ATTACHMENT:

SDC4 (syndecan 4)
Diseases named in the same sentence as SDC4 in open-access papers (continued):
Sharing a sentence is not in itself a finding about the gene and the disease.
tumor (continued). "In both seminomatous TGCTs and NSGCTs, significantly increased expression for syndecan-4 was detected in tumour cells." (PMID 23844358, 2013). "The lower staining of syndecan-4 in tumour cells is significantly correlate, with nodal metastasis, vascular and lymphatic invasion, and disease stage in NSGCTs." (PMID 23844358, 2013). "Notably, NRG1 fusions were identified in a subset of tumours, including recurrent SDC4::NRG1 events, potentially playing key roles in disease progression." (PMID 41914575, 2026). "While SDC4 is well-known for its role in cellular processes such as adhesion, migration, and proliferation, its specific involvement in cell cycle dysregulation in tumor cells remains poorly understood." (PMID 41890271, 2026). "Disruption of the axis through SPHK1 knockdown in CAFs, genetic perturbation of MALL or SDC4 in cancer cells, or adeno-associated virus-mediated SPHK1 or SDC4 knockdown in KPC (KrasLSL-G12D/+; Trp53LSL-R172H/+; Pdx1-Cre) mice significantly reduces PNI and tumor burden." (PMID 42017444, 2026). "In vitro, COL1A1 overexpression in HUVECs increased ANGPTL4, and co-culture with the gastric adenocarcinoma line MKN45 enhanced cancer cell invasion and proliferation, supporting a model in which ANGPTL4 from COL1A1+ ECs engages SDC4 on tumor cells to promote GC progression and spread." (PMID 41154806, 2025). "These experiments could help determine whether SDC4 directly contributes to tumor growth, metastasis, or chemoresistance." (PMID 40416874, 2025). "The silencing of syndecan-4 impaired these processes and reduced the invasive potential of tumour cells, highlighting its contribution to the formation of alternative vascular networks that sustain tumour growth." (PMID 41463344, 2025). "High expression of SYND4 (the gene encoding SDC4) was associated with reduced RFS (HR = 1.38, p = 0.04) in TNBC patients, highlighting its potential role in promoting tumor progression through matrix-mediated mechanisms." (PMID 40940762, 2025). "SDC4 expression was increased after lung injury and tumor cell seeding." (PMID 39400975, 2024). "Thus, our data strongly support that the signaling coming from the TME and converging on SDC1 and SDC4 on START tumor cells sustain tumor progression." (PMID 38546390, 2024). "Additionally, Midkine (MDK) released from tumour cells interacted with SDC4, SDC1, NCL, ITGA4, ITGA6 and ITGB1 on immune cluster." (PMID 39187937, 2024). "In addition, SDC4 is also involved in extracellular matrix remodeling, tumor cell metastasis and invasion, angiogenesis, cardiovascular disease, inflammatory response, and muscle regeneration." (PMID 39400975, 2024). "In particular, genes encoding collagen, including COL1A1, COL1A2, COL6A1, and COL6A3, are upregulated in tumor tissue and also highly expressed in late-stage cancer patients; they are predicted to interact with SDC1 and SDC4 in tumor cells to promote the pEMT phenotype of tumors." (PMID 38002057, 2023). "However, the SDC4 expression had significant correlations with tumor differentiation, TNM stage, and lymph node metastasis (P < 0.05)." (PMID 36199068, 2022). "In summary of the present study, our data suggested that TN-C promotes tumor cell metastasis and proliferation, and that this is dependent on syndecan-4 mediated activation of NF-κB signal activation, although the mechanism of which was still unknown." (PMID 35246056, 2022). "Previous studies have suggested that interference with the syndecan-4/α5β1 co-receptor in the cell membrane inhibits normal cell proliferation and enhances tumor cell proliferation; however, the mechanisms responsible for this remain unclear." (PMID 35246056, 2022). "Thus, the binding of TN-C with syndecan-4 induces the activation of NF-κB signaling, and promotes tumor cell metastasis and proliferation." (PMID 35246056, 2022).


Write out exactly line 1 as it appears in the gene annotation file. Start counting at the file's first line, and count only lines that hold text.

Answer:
SDC4 (syndecan 4)